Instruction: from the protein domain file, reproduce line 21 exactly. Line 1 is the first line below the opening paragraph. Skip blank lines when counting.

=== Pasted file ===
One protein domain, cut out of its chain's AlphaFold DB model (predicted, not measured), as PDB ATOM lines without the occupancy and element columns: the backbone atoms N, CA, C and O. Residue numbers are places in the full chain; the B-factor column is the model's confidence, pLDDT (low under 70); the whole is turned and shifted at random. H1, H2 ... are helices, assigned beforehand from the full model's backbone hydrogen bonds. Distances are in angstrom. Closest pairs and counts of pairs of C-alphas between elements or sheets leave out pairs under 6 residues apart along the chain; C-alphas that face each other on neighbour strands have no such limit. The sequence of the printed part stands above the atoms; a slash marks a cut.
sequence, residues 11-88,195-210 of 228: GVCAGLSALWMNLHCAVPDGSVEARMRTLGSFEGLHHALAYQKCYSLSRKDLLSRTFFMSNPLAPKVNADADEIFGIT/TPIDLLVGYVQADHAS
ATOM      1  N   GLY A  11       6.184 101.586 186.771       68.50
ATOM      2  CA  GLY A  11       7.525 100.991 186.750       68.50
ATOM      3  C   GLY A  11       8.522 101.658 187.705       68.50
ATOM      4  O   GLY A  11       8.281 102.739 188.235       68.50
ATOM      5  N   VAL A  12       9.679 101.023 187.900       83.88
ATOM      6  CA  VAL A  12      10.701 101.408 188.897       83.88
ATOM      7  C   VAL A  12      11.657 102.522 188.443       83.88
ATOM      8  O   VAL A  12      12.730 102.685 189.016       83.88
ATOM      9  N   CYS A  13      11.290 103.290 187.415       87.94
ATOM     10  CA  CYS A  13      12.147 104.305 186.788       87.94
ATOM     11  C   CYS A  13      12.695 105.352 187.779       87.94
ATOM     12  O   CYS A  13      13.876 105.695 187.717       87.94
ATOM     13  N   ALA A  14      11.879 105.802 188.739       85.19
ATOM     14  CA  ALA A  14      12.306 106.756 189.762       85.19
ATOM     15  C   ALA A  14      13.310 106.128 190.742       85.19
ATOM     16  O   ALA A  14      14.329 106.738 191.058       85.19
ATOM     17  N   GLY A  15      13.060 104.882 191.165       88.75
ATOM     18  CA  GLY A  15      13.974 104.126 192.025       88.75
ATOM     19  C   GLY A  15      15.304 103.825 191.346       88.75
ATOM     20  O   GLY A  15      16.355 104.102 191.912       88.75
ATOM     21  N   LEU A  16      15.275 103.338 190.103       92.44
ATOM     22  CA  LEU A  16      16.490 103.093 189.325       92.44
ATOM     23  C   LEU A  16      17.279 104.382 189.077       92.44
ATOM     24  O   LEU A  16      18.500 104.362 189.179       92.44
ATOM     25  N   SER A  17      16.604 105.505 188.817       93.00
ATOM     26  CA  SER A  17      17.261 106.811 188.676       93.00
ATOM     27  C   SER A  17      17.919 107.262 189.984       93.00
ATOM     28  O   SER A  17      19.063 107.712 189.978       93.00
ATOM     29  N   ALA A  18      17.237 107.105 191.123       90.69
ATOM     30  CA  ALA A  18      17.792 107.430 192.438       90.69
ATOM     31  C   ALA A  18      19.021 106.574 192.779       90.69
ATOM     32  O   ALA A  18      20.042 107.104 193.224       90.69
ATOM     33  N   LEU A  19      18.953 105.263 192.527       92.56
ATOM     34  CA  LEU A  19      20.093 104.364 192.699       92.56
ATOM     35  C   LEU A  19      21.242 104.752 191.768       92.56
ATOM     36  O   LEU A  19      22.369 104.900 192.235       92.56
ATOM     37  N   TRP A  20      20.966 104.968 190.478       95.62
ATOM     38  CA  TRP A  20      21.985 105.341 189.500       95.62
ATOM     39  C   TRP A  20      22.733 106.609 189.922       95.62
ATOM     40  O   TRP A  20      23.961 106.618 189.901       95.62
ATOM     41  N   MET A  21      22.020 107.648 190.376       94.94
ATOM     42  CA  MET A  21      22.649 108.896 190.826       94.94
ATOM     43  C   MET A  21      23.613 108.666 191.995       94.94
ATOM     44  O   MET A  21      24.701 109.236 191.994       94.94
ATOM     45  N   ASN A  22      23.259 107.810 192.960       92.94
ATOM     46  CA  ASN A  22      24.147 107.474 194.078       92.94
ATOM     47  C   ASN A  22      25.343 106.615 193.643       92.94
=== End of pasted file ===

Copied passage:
ATOM     20  O   GLY A  15      16.355 104.102 191.912       88.75